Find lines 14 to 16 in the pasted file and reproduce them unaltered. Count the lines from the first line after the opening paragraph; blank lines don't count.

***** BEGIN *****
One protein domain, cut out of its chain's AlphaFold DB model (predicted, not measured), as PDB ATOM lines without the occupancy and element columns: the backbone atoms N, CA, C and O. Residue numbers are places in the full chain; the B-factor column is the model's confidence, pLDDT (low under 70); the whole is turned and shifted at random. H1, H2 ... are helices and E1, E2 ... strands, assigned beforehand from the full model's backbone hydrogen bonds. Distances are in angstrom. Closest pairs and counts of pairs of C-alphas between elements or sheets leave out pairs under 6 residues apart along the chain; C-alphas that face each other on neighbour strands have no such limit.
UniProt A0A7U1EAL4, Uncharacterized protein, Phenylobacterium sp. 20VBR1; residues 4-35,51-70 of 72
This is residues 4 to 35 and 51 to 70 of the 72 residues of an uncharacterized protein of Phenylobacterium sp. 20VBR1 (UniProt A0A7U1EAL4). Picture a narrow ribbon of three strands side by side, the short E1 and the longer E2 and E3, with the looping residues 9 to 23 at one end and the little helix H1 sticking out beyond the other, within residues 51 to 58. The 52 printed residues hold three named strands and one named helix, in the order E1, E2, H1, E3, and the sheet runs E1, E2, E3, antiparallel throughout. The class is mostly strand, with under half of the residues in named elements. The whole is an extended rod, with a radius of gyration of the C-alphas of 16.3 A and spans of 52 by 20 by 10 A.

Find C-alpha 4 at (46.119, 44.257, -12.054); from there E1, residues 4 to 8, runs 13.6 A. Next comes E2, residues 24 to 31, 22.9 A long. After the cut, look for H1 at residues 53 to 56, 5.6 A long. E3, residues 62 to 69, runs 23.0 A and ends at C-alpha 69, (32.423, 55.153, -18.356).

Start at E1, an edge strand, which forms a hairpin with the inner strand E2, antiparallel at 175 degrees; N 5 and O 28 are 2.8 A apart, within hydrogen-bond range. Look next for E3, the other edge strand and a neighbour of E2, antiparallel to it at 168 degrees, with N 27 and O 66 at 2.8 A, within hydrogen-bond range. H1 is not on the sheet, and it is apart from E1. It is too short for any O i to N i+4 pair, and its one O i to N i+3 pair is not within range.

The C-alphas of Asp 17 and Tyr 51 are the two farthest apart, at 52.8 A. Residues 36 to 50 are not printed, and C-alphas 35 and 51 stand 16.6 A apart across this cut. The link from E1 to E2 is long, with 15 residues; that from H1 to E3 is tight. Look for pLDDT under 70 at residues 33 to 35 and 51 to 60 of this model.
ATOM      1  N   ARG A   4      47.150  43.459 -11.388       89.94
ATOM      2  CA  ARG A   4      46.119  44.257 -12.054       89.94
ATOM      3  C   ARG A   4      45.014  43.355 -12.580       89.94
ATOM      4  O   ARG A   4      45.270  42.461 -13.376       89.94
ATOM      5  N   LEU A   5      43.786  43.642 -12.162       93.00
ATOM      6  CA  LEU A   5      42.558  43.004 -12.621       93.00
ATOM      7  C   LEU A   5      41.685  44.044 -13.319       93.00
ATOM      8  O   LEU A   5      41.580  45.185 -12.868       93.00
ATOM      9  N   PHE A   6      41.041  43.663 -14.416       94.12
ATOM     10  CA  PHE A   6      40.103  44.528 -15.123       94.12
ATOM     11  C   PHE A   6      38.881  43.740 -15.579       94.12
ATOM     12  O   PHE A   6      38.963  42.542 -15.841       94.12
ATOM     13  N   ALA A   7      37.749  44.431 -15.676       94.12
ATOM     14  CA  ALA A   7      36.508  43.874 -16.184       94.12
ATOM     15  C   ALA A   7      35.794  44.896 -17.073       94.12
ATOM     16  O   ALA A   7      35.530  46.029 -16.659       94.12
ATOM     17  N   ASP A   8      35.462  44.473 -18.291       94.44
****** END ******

ATOM      9  N   PHE A   6      41.041  43.663 -14.416       94.12
ATOM     10  CA  PHE A   6      40.103  44.528 -15.123       94.12
ATOM     11  C   PHE A   6      38.881  43.740 -15.579       94.12